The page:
Halesworth is a town rich in heritage and history dating back to the Middle Ages. Granted market town status in 1222, Halesworth reached the peak of its prosperity when the River Blyth, on which it sits, was made navigable in 1756. This breakthrough greatly increased the town’s trade particularly for the maltsters and brewers.
The historic wealth of Halesworth is clear in the many fine buildings in the town, ranging from a Tudor rectory, an Elizabethan almshouse and Gothic House, home of the Bedingfield family from 1540 with a jetted first floor, hooded windows and unusual Jacobean porch.
Halesworth today is a friendly and welcoming place to spend a weekend or holiday, as it is small enough to get to know quickly, but large enough to offer a range of things to do, and only 20 minutes to the beach at Southwold.
The town also benefits from a large number of independent shops, including a traditional toy shop (see below), two butchers and 2 greengrocers, an organic shop and cafe, a sweetshop, a Fairtrade clothes store, a delicatessan and lots of other delights.
The Thoroughfare is the pedestrianised main street that leads to the Market Place where markets take place every Wednesday. A Produce market is held in the Old Printworks on the second Saturday of each month, there is also a Brocante featuring antiques and curios held here on the first Saturday of each month. There is a large library which hosts lots of local groups, exhibitions and activities for children.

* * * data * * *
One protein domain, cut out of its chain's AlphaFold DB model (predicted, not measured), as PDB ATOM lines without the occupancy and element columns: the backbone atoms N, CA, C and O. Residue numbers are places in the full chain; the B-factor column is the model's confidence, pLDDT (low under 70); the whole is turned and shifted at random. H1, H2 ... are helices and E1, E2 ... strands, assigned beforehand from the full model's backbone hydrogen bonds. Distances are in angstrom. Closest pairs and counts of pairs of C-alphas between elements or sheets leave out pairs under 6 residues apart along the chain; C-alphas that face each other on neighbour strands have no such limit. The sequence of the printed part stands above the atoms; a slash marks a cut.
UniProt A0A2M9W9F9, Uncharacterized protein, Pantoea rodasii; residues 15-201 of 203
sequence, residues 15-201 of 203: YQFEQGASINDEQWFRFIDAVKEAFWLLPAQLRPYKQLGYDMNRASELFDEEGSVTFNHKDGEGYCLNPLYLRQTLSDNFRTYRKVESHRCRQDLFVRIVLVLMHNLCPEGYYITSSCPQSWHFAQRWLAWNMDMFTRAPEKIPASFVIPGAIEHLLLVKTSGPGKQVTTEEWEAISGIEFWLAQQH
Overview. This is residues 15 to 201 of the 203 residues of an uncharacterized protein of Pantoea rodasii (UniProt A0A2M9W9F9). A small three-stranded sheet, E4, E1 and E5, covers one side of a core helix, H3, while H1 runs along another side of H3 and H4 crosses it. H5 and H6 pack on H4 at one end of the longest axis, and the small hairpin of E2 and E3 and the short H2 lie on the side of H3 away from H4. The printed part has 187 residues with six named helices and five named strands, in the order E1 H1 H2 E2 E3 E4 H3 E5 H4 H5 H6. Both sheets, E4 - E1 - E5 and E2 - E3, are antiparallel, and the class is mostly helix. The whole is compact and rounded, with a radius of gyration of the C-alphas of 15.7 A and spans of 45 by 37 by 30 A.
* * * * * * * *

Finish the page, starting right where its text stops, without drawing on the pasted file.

A visit to Halesworth should also include the Halesworth Museum
, housed in the town’s Victorian Railway Station. The museum exhibits artefacts from local history and geology, and has a special emphasis on the railway.
The Cut houses the vibrant community Arts Centre and is located in a former 19C malting building. The Cut Arts Centre
offers a full programme of exhibitions, dance, theatre, music, workshops and courses.
There is plenty of choice for eating out and accommodation in the town. In the 19th century, Halesworth became a major centre for the brewing and malting industries, so you can expect some good ale here! The 16 century Angel Hotel
has two bars and an excellent Italian restaurant so is well worth a view. The White Hart in the Thoroughfare is a real drinkers pub with tasty pub grub on the menu. The Boarding House restaurant in the Market Place serves excellent locally sourced dishes.
Halesworth boasts the largest green in the UK, consisting of a staggering 43 acres! This is grazing land that is part of the Blyth Valley Environmentally Sensitive Area, and is a haven for wildlife. In fact, the Blyth Estuary is one of the best spots around for Birdwatching in Suffolk
. So Halesworth offers something for everyone from great shopping, through fine hostelries to kingfishers, otters and water voles!
For more information on the history of Suffolk, check out All About Suffolk
For more great places for Suffolk Shopping, check out Shopping in Suffolk
Check out what's on in Halesworth and the rest of Suffolk in our What's On in Suffolk
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